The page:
After searching around, I think I found a pretty good way to get this done on most laptops. The first command gets the name of your screen, something like LVDS1. If this does not work, try getting the name of your screen with xrandr --current. There are probably more elegant ways to do this, the sed command removes everything after the first space, the head and tail commands simply remove everything except the second line of the output. The second line uses the screen name to change the brightness to 1.0. This can be set to almost anything, including 0.0 for a black screen or 50.0 for a completely white screen, but I think 1.0 is the desired value here.

screenName=$(xrandr --current | sed s/\ .*// | head -n2 | tail -n1);
xrandr --output $screenName --brightness 1.0

The command below sets the brightness to the maximum allowed brightness, as I noticed that just setting it to '100' does not simply work, at least not on all systems.

sudo sh -c 'echo -n $(cat /sys/class/backlight/acpi_video0/max_brightness) > /sys/class/backlight/acpi_video0/brightness'

This worked on multiple laptops running Ubuntu 12.04.

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Mind you, this will do it in software by modifiying the pixel values. It will not actually dim the display. –  Mario Jun 4 '13 at 7:26

Here is a small program I wrote to control the brightness on my laptop for Ubuntu 12.04.3 LTS. Look at explanations inside (file /usr/local/dreamcolor2/README in the tarball):

http://pageperso.lif.univ-mrs.fr/~edouard.thiel/tar/brightness-dreamcolor2.tgz

It uses ddccontrol on i2c buses and works great for my configuration:

- HP ELiteBook 8770w
- NVidia Quadro K3000M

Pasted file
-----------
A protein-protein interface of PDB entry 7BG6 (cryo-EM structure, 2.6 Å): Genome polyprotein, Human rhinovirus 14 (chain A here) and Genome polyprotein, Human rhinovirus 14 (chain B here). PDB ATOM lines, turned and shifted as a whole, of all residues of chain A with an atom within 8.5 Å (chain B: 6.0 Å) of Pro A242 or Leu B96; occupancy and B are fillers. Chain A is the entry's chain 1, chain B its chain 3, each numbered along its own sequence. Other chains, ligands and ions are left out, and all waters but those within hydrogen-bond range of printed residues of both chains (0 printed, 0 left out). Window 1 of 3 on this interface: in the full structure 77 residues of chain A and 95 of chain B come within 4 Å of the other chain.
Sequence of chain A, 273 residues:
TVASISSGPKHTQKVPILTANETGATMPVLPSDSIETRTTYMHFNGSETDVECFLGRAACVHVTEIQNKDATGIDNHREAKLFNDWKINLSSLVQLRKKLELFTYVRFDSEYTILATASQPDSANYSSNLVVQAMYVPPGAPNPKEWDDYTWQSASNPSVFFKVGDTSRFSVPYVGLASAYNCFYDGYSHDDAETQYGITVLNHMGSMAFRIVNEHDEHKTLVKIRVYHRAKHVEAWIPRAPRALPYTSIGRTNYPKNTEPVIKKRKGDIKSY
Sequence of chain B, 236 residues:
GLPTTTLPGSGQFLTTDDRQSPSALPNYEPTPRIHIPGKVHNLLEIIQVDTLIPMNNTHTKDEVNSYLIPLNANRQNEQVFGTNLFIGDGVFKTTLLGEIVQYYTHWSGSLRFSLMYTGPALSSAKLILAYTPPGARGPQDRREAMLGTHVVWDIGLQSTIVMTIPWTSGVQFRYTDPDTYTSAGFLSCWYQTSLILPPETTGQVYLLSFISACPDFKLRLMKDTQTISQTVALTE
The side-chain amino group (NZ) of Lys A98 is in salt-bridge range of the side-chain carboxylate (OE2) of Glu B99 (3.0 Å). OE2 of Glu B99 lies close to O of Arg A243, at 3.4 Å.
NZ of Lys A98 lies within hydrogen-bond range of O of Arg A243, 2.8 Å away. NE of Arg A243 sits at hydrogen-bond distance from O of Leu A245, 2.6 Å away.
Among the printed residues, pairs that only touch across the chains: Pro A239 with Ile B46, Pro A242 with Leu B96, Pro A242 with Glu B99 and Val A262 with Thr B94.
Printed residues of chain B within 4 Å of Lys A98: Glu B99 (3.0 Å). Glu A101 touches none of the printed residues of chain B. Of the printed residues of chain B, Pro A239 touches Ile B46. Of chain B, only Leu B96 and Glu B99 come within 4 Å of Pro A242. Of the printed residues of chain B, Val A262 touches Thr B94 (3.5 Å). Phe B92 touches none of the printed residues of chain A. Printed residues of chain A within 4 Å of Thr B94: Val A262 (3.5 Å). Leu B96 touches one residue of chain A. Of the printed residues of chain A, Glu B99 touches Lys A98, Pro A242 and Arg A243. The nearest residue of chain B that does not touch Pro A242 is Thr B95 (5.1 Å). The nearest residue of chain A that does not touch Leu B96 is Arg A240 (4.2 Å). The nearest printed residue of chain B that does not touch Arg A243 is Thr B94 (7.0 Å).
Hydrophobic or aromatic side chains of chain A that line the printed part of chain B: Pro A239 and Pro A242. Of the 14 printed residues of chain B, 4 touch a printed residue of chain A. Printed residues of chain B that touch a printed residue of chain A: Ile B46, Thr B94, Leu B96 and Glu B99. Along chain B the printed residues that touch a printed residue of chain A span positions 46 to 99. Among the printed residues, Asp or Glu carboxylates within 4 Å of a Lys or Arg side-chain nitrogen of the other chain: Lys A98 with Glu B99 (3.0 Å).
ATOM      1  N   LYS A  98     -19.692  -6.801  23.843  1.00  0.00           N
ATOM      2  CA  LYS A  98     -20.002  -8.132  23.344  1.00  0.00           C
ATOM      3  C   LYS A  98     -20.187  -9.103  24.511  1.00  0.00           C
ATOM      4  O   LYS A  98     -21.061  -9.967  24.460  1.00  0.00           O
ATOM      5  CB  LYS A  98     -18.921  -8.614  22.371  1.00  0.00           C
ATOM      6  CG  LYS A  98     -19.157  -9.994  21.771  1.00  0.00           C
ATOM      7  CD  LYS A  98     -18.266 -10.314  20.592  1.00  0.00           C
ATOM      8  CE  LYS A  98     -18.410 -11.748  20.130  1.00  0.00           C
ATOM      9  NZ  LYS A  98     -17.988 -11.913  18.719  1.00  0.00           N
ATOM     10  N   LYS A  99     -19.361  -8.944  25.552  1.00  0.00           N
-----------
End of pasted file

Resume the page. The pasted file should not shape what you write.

- HP DreamColor 2 Monitor, full HD
- Ubuntu 12.04.3 LTS x86_64, kernel 3.8.0-34-generic
- Nvidia Driver Version: 319.32
- Unity desktop

I tried every other solutions in this page and this is the only one which actually worked for me. Another solution was to run the HP Mobile Display Assistant (downloaded on HP site) but it is only given as rpm, no deb package; it has to be tweaked a little bit to work and is rather slow, and does not work with fn keys.

My script allows to control the brightness by the command line and by the fn keys. Please tell me if it works for you out of the box or if you have to change the i2c device in the script.

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CRT's (Cathode Ray Tube) don't have backlights. LCD's do have backlights. Adjusting the brightness on a CRT involves changing the signal going to it, unlike a LCD.

CRT's use the maximum amount of power on white screens, because the electron guns use more power to emit more electrons, while LCD's spend the most power on black screens, because all transistors are on flipping the polarity of liquid crystal blocking the light coming from the backlight.

Any utility that can trigger DPMS should work to put the monitor into sleep mode with many of the CRT's made in the mid to late 90's through to the end of production.

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To elaborate a little more, CRTs emit light though the florescence excitation of phosphors due to the electrons hitting it. Various different chemicals emitted different frequencies of light. –  Montaray Jack 2 days ago
    
There are four DPMS modes that analog CRTs could be in, all controlled by the state of the VSync and HSYNC lines, ON is HSYNC and VSYNC both on, STANDBY is HSYNC off and VSYNC ON uses around 80% power, SUSPEND HSYNC on VSYNC off uses around 30W for the Energy Star rated monitors and OFF- both HSYNC AND VSYNC off. This used to work just fine with X, going back all the way to the XFree86 days, but I don't know if it still works. –  Montaray Jack 2 days ago
    
You can query the state of DPMS with xset q, which, I think, is still a part of the standard X Windows set of programs. You can also set the time for DPMS with xset, as well as changing mouse and keyboard parameters. –  Montaray Jack 2 days ago
    
For permanent changes, you should add Option "DPMS" to the "Monitor" section, and to the Server Layout section of xorg.conf something like Option "BlankTime" "4" Option "StandbyTime" "0" Option "SuspendTime" "0" Option "OffTime" "5" with the times edited to your preference –  Montaray Jack 2 days ago
    
Changing Brightness and Contrast on a analog monitor is done down on the other side of the RAMDAC, by opamps in the RAMDAC or or between the RAMDAC and VGA connector or on the monitor side by amps in the Monitor. Contrast is controlled by amplification of the signal, and Contrast is controlled by the Bias of the signal, so DC offset. –  Montaray Jack 2 days ago